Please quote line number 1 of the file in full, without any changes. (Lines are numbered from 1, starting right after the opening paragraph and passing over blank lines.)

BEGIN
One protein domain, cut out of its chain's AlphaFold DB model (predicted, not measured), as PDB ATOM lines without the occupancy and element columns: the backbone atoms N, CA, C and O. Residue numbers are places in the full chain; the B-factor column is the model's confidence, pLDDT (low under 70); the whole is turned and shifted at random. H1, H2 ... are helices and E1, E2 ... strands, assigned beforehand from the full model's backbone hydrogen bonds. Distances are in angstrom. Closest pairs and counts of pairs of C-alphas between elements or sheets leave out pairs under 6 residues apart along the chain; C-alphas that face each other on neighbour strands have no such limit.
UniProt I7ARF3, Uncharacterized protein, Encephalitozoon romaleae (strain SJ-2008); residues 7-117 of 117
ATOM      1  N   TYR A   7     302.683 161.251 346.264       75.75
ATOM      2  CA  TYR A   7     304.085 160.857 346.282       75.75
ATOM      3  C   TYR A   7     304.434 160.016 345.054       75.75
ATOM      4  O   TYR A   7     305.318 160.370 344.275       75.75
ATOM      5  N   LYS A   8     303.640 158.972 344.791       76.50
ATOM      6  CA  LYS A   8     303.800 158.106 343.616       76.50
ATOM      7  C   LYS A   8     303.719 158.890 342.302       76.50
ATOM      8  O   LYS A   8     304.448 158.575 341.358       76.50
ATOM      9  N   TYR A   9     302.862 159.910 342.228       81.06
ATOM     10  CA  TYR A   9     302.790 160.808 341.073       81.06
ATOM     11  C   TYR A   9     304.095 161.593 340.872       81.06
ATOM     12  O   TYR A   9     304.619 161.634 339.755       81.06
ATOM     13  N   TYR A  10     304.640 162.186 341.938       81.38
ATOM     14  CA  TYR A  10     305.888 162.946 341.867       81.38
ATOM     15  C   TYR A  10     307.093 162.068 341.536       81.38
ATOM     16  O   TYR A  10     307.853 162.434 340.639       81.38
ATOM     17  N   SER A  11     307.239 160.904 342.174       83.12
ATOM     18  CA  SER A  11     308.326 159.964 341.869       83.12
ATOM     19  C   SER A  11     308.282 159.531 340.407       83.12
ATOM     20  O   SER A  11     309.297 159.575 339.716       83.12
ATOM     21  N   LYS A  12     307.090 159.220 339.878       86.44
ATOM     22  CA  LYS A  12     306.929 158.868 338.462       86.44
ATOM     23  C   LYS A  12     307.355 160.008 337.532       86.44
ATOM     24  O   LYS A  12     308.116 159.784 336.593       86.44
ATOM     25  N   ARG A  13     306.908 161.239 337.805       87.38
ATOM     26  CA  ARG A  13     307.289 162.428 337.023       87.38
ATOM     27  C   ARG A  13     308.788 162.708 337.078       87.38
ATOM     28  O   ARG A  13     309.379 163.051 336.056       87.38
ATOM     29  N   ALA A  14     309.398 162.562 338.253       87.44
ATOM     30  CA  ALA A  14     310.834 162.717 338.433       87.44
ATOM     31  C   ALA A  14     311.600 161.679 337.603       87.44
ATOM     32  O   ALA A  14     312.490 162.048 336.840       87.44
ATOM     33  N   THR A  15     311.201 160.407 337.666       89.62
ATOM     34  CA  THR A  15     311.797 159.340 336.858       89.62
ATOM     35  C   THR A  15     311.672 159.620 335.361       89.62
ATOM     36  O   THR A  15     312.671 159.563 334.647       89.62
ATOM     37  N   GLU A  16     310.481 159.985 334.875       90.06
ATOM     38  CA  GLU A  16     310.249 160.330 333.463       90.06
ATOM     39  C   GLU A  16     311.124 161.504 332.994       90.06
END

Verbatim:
UniProt I7ARF3, Uncharacterized protein, Encephalitozoon romaleae (strain SJ-2008); residues 7-117 of 117